Tuesday, 8 January 2013: 5:00 PM
Ballroom F (Austin Convention Center)
This presentation summarizes conclusions of a study on atmospheric deposition of chemicals to the ocean, evaluated by the UN Joint Group of Experts on the Scientific Aspects of Marine Environmental Protection (GESAMP) in collaboration with the World Meteorological Organization. We focus on the importance of deposition of the iron-carried dust aerosol responsible for marine production. The GESAMP study recommends more effort to understand major components of the Fe atmospheric cycle, including physical aerosol size sorting, mineral composition at emission and Fe processing during the atmospheric transport.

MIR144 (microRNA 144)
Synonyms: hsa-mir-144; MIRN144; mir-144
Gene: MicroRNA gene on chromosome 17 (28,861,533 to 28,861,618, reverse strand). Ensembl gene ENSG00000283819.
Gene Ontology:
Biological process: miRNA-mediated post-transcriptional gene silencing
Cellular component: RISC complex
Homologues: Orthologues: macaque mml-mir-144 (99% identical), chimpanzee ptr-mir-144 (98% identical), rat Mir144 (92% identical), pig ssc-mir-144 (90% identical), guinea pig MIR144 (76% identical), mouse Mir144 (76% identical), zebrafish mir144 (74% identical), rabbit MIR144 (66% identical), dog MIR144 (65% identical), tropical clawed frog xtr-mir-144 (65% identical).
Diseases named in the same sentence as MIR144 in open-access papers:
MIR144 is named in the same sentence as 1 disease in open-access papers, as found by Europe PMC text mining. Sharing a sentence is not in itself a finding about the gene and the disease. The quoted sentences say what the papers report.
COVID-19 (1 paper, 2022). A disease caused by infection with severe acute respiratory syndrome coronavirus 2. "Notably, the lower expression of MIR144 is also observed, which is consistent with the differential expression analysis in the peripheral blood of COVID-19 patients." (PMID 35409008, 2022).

In this presentation, we will also show results produced by a regional dust-iron model developed to simulate the Fe atmospheric solubilization. The iron solubility, a necessary form for marine production, is low at soil dust sources, but during the atmospheric transport the solubility increases due to Fe atmospheric exposition. The chemical decay rate for transforming iron to soluble form is parameterized in the model to depend on the iron mineralogy at soil sources. It is also a function of cloud processing and solar radiation (Fe photo-reduction). We compare the model results with the Fe solubility observations collected during several Central Atlantic research cruises. on 7-19-2012-->
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